The Island Tales (1999)

Directed by: Stanley Kwan
Written by: Jimmy Ngai
Producers: Shinya Kawai & Naoko Tsukeda
Starring: Michelle Reis, Shu Qi, Julian Cheung, Osawa Takao, Gordon Lau, Elaine Kam & Kaori Momoi

U.S. citizen and stern banker Sharon (Michelle Reis - Fong Sai Yuk, Bakery Amour) arrives to May Fly Island with her Japanese friend Marianne (Kaori Momoi - Takashi Miike's Izo, Memoirs Of A Geisha). Also arriving at different times is emotionally longing wildflower Mei Ling (Shu Qi), moviestar Han (Julian Cheung - The Replacement Suspects) while gay innkeeper Bo (Gordon Lau) and bartender May (Elaine Kam - Metade Fumaca) goes back to attend to their respective businesses. Living on the island is also ill Japanese journalist Haruki (Osawa Takao - Crying Out Love, From The Centre Of The World). Soon it's revealed that a deadly viral outbreak has forced the government to quarantine the island...

Focusing on plot threads concerning armageddon or vicious viral outbreaks are elements that gets my attention, especially when done right. The sense of doom makes for fine exploration if a filmmaker chooses to do so but not many such accounts have been screened before me though. I can remember Don McKellar's Last Night being a suitably subtle exploration and with Stanley Kwan's 1999 movie, one is guaranteed a non-commercial venture and instead that attempted desired exploration.

All well and good but it's soon apparent Stanley is attempting major arthouse sensibilities here, wanting fragmented lives, dialogues and events to appear that way on screen as well. A choice that manage to muster up occasional interest but The Island Tales really proves to be abstract expression taken to deadly places. Nevermind that the English language delivery of Kaori Momoi's character is virtually incomprehensible (although it's a supporting role only), after being subjected by Kwan's low-key assault, Jimmy Ngai's scripted meaning does come through. Problem is, it's a very basic, interesting idea stretched out to 100 minutes of semi-coherent film...and I'm being all too nice.

Avoiding any shock value by the use of the outbreak plot is a valid choice however. The various characters all range from responsible, irresponsible, drifters with no real care of what happened before, what's happening now or what's going to happen next. It's easier to drown out the unseen enemy through drugs and alcohol. What Ngai and Kwan does portray is the strange definitions of human interaction during short times and the strange bonds you can create with a total stranger. Different walks of life can meet in the face of one pursuit. Agreements and disagreements are as common but it's a powerful thing how your heart suddenly opens its doors during the most sporadic moments.

That central idea for The Island Tales pretty much should've been left as an idea and pondered upon without having a movie to go along with it. Ok, that's not fair because acclaimed filmmakers do want to explore and Kwan was certainly rightly on a high after having made Hold You Tight with Jimmy prior. The style showcased is really the great, big signal of a Kwan in trouble though. He's never really been in need of hiding himself behind the art house film sensibilities, just beautiful images that turns films like Rouge into welcome, complex and challenging cinema. Yet, it's concrete in the very best of ways and The Island Tales really becomes distressing when it's so busy trying not to be. Experimenting it may be but its scattered nature, narrative and character build up is nothing short of frustrating.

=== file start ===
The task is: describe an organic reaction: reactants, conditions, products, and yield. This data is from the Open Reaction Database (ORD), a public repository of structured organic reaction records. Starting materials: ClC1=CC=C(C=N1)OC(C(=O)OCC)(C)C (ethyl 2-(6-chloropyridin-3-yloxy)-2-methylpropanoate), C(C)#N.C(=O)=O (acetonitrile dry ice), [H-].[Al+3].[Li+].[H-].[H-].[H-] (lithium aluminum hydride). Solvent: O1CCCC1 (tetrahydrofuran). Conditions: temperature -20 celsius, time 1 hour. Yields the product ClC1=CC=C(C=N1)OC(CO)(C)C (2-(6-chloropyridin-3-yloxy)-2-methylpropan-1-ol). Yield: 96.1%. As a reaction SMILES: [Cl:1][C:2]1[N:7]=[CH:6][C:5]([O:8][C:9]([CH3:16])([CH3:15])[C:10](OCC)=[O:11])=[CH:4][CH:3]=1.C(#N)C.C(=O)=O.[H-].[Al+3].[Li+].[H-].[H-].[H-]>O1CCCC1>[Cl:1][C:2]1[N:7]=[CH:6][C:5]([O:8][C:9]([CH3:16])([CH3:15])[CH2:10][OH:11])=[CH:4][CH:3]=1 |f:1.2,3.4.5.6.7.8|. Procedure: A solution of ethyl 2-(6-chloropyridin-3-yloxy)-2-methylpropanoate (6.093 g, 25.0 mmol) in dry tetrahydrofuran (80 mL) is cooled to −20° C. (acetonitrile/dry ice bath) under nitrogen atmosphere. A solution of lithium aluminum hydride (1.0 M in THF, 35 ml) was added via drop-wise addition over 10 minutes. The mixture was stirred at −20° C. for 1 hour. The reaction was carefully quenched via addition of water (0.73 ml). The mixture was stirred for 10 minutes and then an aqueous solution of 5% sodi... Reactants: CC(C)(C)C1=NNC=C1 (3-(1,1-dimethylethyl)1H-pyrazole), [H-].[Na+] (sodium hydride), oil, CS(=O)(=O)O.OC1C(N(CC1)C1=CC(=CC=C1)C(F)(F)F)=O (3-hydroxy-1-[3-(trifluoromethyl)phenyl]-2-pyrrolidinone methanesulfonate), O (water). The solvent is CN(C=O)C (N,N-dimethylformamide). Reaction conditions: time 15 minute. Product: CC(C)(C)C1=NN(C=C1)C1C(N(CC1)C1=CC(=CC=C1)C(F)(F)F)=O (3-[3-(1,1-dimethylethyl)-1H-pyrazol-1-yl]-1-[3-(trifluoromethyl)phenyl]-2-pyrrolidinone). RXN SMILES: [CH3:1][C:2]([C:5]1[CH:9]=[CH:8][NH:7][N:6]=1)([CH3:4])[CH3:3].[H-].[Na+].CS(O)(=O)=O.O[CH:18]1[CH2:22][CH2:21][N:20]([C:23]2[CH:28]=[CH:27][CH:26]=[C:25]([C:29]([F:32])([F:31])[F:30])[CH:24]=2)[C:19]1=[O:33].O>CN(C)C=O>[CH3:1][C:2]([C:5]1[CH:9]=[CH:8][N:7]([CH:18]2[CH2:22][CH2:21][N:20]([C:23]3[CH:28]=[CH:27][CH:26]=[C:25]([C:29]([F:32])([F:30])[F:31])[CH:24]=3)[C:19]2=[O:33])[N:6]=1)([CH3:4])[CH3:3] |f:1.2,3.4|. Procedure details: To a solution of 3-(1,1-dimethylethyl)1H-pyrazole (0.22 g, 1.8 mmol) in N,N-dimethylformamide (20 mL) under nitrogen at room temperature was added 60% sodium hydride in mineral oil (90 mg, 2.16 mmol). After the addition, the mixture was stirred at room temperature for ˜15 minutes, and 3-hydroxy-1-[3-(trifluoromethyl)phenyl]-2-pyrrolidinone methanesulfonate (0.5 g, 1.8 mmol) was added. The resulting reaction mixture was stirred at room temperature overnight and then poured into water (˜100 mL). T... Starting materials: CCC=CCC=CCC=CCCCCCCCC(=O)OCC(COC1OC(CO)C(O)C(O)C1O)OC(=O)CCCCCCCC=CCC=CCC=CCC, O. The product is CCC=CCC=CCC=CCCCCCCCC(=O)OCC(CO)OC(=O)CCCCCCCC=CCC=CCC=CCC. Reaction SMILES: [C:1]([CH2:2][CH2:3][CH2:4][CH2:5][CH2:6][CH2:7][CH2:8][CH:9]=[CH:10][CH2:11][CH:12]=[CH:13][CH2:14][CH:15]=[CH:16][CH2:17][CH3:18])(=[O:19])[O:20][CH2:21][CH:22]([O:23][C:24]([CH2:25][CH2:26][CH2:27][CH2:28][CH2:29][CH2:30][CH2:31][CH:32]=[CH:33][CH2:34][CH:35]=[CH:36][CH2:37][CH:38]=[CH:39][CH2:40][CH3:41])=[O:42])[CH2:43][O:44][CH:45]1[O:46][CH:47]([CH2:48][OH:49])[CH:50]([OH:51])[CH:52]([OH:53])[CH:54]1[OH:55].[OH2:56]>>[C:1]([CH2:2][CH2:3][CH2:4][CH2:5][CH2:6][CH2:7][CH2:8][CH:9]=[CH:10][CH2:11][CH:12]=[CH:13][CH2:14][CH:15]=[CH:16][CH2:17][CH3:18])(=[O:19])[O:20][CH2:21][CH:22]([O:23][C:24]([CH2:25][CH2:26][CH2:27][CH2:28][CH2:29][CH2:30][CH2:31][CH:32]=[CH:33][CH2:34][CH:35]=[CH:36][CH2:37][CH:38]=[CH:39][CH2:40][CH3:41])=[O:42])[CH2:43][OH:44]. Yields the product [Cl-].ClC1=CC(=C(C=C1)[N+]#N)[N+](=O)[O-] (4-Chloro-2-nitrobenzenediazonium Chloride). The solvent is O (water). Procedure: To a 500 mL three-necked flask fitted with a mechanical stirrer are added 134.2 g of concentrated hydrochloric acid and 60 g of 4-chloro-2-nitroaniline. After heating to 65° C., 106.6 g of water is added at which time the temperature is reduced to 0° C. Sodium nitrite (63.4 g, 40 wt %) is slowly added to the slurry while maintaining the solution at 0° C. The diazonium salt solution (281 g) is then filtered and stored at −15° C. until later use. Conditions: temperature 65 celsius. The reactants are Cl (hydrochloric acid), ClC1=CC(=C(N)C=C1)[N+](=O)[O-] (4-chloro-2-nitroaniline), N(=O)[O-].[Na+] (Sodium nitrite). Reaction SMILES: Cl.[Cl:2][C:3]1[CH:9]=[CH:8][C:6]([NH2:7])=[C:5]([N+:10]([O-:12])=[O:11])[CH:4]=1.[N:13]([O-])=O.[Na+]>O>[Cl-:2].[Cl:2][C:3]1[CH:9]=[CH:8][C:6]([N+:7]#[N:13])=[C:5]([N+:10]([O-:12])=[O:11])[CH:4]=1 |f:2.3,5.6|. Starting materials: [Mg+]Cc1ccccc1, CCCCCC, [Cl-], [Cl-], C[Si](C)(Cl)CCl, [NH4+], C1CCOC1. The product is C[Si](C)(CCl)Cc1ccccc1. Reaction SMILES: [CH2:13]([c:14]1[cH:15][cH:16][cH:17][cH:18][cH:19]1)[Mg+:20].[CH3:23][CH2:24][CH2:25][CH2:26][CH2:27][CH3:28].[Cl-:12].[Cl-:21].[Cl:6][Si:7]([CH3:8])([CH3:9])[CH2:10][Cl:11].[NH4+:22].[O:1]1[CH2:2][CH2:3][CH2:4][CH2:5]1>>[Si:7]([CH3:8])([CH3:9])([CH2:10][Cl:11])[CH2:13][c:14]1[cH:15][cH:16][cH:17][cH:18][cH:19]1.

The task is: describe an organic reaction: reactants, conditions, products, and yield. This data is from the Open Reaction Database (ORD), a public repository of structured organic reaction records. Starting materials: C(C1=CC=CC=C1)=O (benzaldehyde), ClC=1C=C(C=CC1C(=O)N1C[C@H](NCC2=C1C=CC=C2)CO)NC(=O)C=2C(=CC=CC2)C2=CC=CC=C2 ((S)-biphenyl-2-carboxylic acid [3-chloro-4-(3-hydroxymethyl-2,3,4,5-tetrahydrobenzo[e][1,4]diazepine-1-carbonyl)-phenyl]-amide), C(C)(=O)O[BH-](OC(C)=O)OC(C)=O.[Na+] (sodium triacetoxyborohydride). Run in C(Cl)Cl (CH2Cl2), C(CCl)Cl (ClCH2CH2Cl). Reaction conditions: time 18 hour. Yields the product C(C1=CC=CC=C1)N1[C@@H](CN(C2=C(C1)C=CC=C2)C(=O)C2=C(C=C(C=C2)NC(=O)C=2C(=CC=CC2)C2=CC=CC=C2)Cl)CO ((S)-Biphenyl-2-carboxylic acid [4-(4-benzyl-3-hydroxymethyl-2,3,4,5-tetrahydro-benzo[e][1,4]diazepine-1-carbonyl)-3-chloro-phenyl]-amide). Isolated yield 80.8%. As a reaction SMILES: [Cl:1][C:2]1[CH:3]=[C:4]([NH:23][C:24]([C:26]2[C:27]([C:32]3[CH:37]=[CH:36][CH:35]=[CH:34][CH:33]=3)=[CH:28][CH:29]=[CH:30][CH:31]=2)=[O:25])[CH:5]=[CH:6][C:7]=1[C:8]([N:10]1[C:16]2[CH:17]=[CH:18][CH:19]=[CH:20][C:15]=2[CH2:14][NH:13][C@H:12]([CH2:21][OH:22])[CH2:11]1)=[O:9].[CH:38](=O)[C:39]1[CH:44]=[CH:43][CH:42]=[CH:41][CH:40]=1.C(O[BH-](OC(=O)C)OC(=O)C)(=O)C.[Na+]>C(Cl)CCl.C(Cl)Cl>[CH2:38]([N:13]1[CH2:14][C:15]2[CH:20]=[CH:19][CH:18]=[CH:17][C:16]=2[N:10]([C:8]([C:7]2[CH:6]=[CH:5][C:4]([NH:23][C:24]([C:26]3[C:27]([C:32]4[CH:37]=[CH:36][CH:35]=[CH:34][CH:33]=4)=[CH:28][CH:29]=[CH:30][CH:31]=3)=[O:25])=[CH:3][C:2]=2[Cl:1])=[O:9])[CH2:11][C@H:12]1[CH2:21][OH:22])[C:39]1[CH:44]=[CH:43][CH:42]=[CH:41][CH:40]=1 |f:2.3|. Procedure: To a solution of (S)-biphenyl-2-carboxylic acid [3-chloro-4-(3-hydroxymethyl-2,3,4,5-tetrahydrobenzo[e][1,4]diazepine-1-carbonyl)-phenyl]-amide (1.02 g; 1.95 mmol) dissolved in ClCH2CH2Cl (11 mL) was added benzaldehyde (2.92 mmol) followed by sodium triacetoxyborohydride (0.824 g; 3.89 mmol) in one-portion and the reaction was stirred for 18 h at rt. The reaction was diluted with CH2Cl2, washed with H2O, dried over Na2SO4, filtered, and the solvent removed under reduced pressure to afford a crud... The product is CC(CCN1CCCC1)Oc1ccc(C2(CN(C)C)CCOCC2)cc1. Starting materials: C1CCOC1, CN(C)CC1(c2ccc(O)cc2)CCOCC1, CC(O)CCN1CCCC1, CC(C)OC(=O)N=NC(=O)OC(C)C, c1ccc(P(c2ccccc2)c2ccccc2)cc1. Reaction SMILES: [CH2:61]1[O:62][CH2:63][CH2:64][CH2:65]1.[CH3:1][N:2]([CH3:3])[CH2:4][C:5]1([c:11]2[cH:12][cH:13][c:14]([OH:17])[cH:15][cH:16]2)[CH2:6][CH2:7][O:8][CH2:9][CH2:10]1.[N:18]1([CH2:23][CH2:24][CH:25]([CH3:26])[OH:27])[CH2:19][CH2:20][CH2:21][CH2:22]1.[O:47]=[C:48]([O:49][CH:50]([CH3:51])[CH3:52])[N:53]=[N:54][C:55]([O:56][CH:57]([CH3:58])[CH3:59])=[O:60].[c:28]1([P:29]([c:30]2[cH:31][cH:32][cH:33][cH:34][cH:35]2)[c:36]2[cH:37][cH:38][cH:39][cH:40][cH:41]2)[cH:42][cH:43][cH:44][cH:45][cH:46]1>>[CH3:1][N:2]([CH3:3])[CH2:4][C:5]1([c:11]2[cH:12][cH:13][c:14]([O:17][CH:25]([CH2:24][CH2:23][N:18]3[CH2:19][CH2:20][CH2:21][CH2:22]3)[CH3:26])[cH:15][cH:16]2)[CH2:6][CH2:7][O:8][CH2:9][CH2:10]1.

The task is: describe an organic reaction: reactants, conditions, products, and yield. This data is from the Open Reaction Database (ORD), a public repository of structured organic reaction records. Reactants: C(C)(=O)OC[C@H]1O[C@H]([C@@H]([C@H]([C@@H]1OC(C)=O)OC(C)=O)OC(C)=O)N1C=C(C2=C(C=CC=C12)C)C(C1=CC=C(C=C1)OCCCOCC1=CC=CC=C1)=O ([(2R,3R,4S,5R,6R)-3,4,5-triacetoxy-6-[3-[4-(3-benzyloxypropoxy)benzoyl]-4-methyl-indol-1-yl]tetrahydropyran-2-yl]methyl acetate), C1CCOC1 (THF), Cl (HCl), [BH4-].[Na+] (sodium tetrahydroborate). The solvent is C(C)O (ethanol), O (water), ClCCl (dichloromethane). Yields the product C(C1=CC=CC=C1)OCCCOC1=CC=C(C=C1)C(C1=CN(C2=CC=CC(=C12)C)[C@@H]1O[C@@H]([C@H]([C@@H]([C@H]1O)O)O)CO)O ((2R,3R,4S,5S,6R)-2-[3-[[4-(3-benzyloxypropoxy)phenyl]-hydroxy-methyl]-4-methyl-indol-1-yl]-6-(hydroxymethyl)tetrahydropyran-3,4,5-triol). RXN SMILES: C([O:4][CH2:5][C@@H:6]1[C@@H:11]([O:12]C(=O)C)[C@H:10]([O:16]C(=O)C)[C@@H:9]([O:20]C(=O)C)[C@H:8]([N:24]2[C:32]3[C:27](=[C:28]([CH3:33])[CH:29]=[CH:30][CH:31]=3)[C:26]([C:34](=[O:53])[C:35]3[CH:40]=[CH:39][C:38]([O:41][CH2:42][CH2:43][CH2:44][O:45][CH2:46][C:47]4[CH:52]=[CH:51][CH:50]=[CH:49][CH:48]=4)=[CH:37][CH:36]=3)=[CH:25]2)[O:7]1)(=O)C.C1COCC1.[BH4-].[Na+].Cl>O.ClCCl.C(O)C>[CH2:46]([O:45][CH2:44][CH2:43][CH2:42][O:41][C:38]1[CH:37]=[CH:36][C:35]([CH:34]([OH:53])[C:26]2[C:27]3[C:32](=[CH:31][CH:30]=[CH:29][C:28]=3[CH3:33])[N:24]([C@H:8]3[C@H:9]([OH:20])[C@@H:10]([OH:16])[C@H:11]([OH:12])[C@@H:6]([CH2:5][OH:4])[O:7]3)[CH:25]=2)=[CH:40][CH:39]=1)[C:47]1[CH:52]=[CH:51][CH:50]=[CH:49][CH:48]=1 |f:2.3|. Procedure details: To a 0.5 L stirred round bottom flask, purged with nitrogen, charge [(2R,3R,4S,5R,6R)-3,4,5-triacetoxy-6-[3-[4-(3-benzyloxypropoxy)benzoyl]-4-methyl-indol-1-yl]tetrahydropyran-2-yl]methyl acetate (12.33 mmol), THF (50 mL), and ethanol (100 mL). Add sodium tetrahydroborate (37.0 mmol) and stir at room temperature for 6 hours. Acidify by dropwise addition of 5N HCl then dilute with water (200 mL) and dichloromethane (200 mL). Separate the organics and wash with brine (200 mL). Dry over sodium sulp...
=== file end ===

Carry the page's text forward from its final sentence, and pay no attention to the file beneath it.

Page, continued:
Therefore a potentially good pan-Asian cast is largely wasted. Again, acclaimed Japanese actors Osawa Takao and Kaori Momoi are largely speaking English and it's not particularly comfortable for them to perform and us to listen, especially not since the Hong Kong print only provides Chinese subtitles for the English dialogue sections. They and the rest of the cast simply represent. They are hollow images of the different walks of life on display and that's not really enough to regard as fleshed out, built up portrayals. Michelle Reis does stand out however, handling her English dialogue with relative grace and is thankfully the only clear cut character out of the ones stuck on the island. The only one with some initiative amongst an aimless group.

Stanley Kwan might've been handed an interesting idea by Jimmy Ngai, one rife with cinematic possibilities but the execution is a self-indulgent, mostly incoherent mess of a film that simply would've benefited from not directing just like the scattered characters are. What comes through is merely Ngai's concept at core, which makes for interesting viewing at a select few times throughout but with director Kwan drifting from his usual, concentrated naturalism, The Island Tales sinks and deserves a quarantine of its own.

The DVD:

Ocean Shores presents the film in an aspect ratio of 1.64:1 approximately. Utilizing different styles throughout reveals what is probably intentional grain but overall, barely average detail and sharpness accompanies this transfer. Feels typical Ocean Shores and akin to early Mei Ah as well.

The mixed language track (Cantonese/Mandarin/English/Japanese) is presented in Dolby Digital 2.0. The fronts and surrounds are at points used decently but otherwise it's a pretty reserved mix.

The English/Chinese subtitles are the original ones created for Hong Kong cinema release and therefore imbedded on the print. Readable at all times and with solid grammar, the downside is that all English dialogue only comes with Chinese subtitles. Considering some characters can't be understood when speaking English, that is a downside to the translation.

In a surprise move, Ocean Shores have provided a menu and chapters for a dvd of theirs but the only actual extra is the subtitled trailer.

reviewed by Kenneth Brorsson